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Sunday, 30 March 2014





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Learn to draw by Tissa Hewavitarane

Shadows and reflected light

Shadows are often regarded as a necessary evil to be stuck on at the end of a picture without much thought and with even less observation. The feeling of strong light you are trying to portray is impossible without strong contrasting shadows. They are also very useful in indicating the form and texture of surface.

This painting indicates the way that shadows can be used to show the profile of the ground. Notice the way the shadow of the trunk moves over the path, up the bank and wall.

Imagine the shadow of a tree falling across a smooth road, it might show a curve to indicate the contour of the road but if it is cast over a rough cart track with a hedge at the side, the shadow would go up and down each rut of the track, change direction completely as it hit the hedge and would then show the shape of the hedge at a glance by the way it fell.

Notice the painting done here the way that shadow can be used to indicate the profile of the ground. Observe the way the shadow of the trunk moves over the path. Shadows can be used to help build up or strengthen a composition.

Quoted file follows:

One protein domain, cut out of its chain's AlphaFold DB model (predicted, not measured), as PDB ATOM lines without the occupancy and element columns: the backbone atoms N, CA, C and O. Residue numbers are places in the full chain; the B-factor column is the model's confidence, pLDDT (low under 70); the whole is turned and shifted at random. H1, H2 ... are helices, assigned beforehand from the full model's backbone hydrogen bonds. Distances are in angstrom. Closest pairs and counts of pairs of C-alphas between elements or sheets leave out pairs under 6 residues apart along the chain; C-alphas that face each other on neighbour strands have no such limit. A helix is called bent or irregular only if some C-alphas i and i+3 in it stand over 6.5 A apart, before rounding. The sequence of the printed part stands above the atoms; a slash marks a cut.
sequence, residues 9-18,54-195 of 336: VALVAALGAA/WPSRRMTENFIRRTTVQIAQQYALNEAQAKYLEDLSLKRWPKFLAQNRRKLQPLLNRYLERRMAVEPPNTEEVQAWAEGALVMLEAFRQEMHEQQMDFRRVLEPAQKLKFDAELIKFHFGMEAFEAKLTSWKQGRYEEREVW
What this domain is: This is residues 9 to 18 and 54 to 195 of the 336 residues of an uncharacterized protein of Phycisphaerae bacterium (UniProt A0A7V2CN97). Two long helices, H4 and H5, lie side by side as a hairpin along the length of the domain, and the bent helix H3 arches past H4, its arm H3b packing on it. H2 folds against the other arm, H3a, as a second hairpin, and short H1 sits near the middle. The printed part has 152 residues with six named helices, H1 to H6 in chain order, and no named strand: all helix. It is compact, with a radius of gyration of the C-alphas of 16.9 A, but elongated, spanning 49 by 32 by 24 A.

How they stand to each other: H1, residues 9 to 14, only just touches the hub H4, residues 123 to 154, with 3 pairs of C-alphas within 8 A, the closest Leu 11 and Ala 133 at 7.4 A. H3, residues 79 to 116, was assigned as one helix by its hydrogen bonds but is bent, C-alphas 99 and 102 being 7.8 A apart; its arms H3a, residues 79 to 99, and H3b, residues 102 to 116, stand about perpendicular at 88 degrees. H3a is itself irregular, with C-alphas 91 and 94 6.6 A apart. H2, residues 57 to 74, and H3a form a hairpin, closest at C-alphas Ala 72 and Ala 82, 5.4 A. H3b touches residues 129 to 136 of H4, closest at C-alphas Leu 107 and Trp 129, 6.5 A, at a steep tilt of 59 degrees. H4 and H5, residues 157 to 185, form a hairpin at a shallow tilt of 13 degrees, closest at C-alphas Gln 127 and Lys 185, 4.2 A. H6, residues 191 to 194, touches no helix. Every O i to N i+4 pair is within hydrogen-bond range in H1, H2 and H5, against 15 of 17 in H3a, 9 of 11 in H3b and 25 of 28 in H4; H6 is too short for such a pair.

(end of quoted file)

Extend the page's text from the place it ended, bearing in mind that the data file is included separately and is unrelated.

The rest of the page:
The best way to put in a shadow is to first observe very carefully where the shadow comes from and how it changes direction as it goes over various contours it covers. The next is to mix up a good shadow colour, be it warm or cool.

My favourite mixtures are burn amber or burnt sienna and alizar in crimson or ultramarine blue with light red. It is very important you mix up enough paint before you start, it is hopeless if you run out of colour halfway through a shadow. Try it out for strength first on a piece of scrap paper and work quickly and decisively.

Nothing looks worse than an opaque or over-worked shadow. If it has been left transparent, it will then show the other various colours through it as it crosses say a cream path or a green lawn. Reflected light is something which is associated with shadows but is so often ignored or unnoticed when painting a hot sunny day.

Once the principle is understood and you know what to look for your paintings will improve considerably. Basically, all sunny areas surrounding shadows bounce light back on the objects casting the shadows. You can see this particularly on the shady side of a boat where the colour of the water is reflected onto it. Again, on a wall in shadow there is a lighter area at the base where the light from the surrounding ground has bounced up onto it.

This happens on the underside of rocks too. In a sunny street scene, particularly, you get a rebound of light and colour.

Shadows on the street itself will have some of the blue of the sky reflected in them. Train your eye to search out these things. The more you practise the more you become perfect although it probably won't wine off at first. Finally use these effects with discretion.



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